Adoption of New Digital Assets


 


Top centralized exchanges many times charge a high fee for listing new coins. These listing charges are ineligible in case of decentralized exchanges. Therefore, it presents firms’ opportunity to enlist their digital coins without the initial costs, thus driving the likelihood of its growth.


 


Reduced Fees


 


Another advantage of DEX is it needs very little money (compared to centralized exchanges) for maintenance. Since there is no need to offer a hot wallet to the users, the cost is brought down substantially. Decentralized exchanges do need money to sustain themselves, but that can be collected from charging a very low fee each time a user transact, thus abiding by the original idea of the blockchain.


 


Decentralized Exchanges Examples: UniSwap V2 and RskSwap


 


Uniswap V2 is probably the most popular DEX in the crypto space. Another option that has recently been announced is RSKSwap.  RSKSwap is a class of decentralized exchanges that rely on mathematical formulas to set a token price. This allows users to swap ERC20 tokens while instantly charging a 0.3% fee. The fee charged here goes to users that lock up their tokens on Uniswap, aka, liquidity providers


 


The main advantages of RSKSwap are:


 



  • It is free from centralized control.

  • It’s permissionless and open for everyone to use.

  • The system is secure.

  • It’s free from censorship allowing the unimpeded flow of transactions.


 


So, who created RskSwap?


 


RskSwap is a fork of the Uniswap V2 Protocol, which as mentioned happens to be the most widely-used decentralized exchange (DEX) on Ethereum. Created by thinkanddev.com, RskSwap plans to empower developers, liquidity providers and traders to participate in an open and public financial marketplace.


 


Swapping is intuitive, a user picks an input token and an output token. They specify an input amount and the protocol calculates how much of the output token they’ll receive. They then execute the swap with one click, receiving the output token in their wallet immediately. You just need to use the Dapp, have Nifty Wallet or Metamask installed and enough RBTC to pay the transaction and the token you want to swap.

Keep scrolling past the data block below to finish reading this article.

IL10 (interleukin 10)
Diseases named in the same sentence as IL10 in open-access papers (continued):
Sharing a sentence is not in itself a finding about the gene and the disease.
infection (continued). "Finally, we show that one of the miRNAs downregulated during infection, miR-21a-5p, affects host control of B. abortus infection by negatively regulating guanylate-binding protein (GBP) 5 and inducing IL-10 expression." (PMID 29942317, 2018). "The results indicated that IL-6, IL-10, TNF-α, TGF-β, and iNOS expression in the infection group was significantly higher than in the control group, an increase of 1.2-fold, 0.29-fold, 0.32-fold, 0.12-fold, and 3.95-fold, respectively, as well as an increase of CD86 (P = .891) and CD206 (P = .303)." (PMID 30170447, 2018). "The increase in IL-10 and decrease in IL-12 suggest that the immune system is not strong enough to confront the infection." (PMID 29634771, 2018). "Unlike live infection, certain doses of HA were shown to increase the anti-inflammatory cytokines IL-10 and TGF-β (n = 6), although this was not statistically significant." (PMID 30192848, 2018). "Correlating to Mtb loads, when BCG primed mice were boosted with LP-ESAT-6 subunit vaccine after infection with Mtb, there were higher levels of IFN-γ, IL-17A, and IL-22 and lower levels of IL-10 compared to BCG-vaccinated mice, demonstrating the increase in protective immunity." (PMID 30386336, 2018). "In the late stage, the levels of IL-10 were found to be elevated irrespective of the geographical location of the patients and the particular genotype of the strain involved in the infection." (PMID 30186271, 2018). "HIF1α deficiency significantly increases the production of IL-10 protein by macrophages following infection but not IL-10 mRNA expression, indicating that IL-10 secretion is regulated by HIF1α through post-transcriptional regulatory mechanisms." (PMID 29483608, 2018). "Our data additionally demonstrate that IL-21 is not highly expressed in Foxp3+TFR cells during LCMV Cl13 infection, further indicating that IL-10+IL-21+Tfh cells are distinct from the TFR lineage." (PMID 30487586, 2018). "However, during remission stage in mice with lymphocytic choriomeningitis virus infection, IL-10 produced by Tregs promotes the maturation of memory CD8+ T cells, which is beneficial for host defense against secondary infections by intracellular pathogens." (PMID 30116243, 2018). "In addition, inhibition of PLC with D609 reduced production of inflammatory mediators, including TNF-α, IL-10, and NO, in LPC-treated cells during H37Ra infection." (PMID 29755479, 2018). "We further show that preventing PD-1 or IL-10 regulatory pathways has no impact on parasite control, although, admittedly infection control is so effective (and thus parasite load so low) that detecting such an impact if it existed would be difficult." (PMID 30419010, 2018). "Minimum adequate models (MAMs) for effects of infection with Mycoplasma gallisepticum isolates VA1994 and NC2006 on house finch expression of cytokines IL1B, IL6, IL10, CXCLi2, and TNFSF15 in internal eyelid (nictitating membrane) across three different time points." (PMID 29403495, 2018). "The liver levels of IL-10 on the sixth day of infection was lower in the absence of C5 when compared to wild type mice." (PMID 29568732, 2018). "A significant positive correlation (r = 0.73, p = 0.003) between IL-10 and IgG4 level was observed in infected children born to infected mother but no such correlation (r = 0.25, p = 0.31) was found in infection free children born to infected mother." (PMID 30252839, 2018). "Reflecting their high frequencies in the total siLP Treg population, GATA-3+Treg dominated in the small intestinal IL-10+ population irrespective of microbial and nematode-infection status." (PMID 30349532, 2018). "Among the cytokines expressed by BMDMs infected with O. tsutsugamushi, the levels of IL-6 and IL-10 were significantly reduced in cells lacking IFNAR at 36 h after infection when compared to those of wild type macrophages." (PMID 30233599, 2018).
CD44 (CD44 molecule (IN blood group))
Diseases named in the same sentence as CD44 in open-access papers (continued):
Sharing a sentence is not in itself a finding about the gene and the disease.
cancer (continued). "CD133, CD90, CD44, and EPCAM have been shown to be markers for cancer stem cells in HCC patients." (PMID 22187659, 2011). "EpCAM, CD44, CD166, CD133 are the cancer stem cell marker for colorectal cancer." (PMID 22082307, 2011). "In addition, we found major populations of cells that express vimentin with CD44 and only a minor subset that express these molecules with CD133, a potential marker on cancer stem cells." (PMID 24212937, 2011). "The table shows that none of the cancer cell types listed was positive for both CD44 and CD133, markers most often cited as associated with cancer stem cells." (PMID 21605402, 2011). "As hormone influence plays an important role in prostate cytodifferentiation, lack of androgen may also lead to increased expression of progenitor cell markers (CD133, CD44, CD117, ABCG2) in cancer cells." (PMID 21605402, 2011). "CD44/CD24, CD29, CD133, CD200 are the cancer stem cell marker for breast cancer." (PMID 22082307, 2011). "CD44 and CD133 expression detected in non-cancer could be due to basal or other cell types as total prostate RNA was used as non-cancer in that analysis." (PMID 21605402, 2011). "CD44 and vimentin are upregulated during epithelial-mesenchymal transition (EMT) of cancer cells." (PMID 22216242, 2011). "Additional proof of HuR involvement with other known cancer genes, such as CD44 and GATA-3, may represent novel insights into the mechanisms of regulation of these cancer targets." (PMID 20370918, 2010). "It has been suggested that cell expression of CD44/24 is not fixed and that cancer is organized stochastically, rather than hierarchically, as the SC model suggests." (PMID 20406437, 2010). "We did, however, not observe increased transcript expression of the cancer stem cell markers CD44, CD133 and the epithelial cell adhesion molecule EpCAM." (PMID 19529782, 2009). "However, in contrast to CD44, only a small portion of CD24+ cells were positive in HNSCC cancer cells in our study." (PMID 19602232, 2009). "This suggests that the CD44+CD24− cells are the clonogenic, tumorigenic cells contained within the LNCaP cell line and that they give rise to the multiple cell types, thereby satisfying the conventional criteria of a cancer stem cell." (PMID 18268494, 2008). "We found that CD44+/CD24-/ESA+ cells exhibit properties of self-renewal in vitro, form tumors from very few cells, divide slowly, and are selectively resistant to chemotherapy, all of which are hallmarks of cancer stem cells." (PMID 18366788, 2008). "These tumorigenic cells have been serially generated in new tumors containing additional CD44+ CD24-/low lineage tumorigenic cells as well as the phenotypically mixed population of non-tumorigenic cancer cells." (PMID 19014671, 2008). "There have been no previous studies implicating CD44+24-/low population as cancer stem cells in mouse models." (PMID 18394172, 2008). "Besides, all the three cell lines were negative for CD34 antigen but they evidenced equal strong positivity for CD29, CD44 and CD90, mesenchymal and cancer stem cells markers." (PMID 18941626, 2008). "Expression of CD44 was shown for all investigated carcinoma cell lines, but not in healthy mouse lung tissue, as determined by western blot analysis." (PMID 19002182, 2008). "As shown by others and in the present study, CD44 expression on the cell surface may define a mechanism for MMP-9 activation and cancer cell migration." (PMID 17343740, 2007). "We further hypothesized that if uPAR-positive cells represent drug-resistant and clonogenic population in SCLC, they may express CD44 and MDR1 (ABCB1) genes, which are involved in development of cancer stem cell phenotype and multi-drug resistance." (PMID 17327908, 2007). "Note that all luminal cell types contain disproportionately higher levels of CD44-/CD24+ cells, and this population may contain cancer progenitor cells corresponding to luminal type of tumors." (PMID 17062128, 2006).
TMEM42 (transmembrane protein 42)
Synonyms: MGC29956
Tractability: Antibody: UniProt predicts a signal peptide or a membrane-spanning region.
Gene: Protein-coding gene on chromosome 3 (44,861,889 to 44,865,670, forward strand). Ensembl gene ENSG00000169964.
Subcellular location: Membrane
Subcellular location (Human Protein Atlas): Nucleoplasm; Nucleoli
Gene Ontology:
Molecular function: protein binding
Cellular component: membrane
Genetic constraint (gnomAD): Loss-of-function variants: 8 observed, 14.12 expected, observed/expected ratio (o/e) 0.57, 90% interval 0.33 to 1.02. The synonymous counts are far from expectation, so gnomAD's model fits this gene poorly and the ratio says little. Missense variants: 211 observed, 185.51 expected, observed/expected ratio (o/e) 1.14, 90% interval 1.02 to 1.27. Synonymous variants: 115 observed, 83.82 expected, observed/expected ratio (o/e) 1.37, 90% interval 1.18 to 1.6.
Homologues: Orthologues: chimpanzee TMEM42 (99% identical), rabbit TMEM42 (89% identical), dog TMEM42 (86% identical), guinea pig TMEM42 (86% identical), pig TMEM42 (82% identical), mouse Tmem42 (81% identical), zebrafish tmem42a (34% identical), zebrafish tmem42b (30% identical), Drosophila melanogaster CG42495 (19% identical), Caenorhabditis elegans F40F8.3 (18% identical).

Can I list ERC20 Tokens on RskSwap?


 


Any ERC20 token can be listed on RskSwap. Each token has its own smart contract and liquidity pool. If there is none,  it can be created easily. Once a token has its exchange smart contract and liquidity pool, anyone can trade the token or contribute to the liquidity pool while earning a liquidity provider fee of 0.3%.


 


How are RskSwap tokens produced?


To understand how this happens, simply follow these steps:


 



  • The contributor who introduces a new pair to the RskSwap liquidity pool receives a “pool token.”

  • These pool tokens are ERC20 tokens. 

  • Pool tokens can be freely exchanged, moved, and used in other dapps.

  • Pool tokens are burned when the funds are reclaimed.

  • Each pool token represents a user’s share of the pool’s total assets and share of the pool’s 0.3% trading fee. 


 


Conclusion


 


Decentralized exchanges have undoubtedly gained a lot of attention and crypto savvy users so far. However, we still have some ways to go before we can safely move on from centralized exchanges. In the meantime, protocols like RskSwap show us that we are at least moving in the right direction.


 


The post Decentralized vs Centralized Exchanges: A Quick Overview appeared first on Blockgeeks.